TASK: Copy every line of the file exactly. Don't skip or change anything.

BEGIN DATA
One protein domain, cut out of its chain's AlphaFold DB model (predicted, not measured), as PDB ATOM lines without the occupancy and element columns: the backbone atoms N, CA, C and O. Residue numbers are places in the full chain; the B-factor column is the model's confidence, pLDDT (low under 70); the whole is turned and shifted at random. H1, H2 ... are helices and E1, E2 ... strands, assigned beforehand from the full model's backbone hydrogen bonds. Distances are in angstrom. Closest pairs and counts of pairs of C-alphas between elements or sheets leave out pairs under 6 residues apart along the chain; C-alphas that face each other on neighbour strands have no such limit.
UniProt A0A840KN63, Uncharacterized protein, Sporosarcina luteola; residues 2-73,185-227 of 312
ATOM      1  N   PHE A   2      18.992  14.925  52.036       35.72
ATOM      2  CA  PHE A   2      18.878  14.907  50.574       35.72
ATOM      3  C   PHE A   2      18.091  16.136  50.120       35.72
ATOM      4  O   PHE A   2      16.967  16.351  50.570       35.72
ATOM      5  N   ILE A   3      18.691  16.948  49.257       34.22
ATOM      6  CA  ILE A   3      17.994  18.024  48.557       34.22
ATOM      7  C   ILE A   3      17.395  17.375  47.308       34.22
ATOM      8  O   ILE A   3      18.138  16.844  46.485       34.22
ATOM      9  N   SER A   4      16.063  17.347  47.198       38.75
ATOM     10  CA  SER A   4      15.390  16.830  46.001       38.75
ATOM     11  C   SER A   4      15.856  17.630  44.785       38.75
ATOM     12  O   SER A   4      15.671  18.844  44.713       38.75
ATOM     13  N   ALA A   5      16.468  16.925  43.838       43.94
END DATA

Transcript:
One protein domain, cut out of its chain's AlphaFold DB model (predicted, not measured), as PDB ATOM lines without the occupancy and element columns: the backbone atoms N, CA, C and O. Residue numbers are places in the full chain; the B-factor column is the model's confidence, pLDDT (low under 70); the whole is turned and shifted at random. H1, H2 ... are helices and E1, E2 ... strands, assigned beforehand from the full model's backbone hydrogen bonds. Distances are in angstrom. Closest pairs and counts of pairs of C-alphas between elements or sheets leave out pairs under 6 residues apart along the chain; C-alphas that face each other on neighbour strands have no such limit.
UniProt A0A840KN63, Uncharacterized protein, Sporosarcina luteola; residues 2-73,185-227 of 312
ATOM      1  N   PHE A   2      18.992  14.925  52.036       35.72
ATOM      2  CA  PHE A   2      18.878  14.907  50.574       35.72
ATOM      3  C   PHE A   2      18.091  16.136  50.120       35.72
ATOM      4  O   PHE A   2      16.967  16.351  50.570       35.72
ATOM      5  N   ILE A   3      18.691  16.948  49.257       34.22
ATOM      6  CA  ILE A   3      17.994  18.024  48.557       34.22
ATOM      7  C   ILE A   3      17.395  17.375  47.308       34.22
ATOM      8  O   ILE A   3      18.138  16.844  46.485       34.22
ATOM      9  N   SER A   4      16.063  17.347  47.198       38.75
ATOM     10  CA  SER A   4      15.390  16.830  46.001       38.75
ATOM     11  C   SER A   4      15.856  17.630  44.785       38.75
ATOM     12  O   SER A   4      15.671  18.844  44.713       38.75
ATOM     13  N   ALA A   5      16.468  16.925  43.838       43.94